The Evolution of Frank Norris in the American Medievalist Tradition: Norris's Progression From Gothic Juvenilia to Modern Courtly Love in "The Pit".
Date of Award
Doctor of Philosophy (PhD)
Jim Springer Borck
Though most Frank Norris scholars dismiss the author's early gothic works as insignificant elements of the Norris canon, I argue that this frequently ignored juvenilia is essential to understanding Norris's unique development as an American Naturalist. Norris, like other authors of his generation, was caught up in a boyhood enthusiasm for the Middle Ages which was initiated and nurtured by a similar nostalgia for the period among the American elite in the late nineteenth-century. This post-medieval nostalgia for medieval convention came to be known as medievalism and its enthusiasts were called medievalists. Norris's early naturalistic writings, including a number of poems and the short stories "Le Jongleur de Taillebois" and "Lauth," are rooted in his interest in medieval culture and custom and are combined with his enthusiasm for popular Darwinism that was fashionable in late nineteenth-century America. This unlikely combination of interests formed an odd hybrid genre of medievally-inspired naturalism that was especially dark and brutal, and foreshadowed the bleak naturalism in his early novels Vandover and the Brute and McTeague. This medievalist/naturalist motif is uniquely Norrisian and I show, through a collection of Norris's essays, the direct relationship in Norris's mind between the medieval and natural worlds as he understood them. Norris's mature application of medievalism is most obvious in his last two novels, The Octopus and The Pit. I example medievalism in The Pit extensively, citing the courtly love structure of the Jadwin/Laura/Corthell triangle, with a special focus on Jadwin, who Norris characterizes throughout the novel as a warring feudal lord whose modern battleground is the Chicago Trading Pit for Future Exchanges. I dissert that Frank Norris never abandoned his enthusiasm for the culture and custom of the Middle Ages, as is often suggested by Norris critics. I show that as his writing matured, his boyhood interest in the medieval period was ameliorated into a sophisticated application of contemporary medievalism through which he could voice social commentary that condemned existing Old World traditions, such as courtly love conventions and feudal power structures, as impediments to the modernization of the New World.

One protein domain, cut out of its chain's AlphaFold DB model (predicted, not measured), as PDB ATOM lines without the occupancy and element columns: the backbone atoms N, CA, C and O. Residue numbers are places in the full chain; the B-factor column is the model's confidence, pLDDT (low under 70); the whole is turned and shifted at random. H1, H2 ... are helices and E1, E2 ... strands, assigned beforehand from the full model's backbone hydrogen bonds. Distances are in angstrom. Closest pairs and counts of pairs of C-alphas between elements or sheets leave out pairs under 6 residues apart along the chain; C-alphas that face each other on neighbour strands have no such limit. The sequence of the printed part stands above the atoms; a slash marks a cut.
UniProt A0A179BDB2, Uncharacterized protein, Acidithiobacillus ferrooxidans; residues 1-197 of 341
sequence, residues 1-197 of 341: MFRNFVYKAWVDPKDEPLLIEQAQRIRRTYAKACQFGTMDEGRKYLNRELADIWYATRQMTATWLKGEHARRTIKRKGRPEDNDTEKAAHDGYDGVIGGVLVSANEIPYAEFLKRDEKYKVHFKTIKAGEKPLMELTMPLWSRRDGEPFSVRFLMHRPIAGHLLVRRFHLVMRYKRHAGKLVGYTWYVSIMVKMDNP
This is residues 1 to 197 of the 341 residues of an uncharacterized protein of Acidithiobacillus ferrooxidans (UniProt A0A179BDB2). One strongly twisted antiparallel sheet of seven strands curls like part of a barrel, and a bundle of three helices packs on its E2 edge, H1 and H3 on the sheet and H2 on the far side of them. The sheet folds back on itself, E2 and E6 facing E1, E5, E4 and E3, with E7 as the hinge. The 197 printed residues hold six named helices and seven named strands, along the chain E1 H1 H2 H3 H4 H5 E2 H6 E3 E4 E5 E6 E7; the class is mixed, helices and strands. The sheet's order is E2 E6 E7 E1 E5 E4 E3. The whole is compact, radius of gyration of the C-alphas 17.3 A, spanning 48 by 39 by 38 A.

Hale, Holly Ann, "The Evolution of Frank Norris in the American Medievalist Tradition: Norris's Progression From Gothic Juvenilia to Modern Courtly Love in "The Pit"." (2000). LSU Historical Dissertations and Theses. 7267.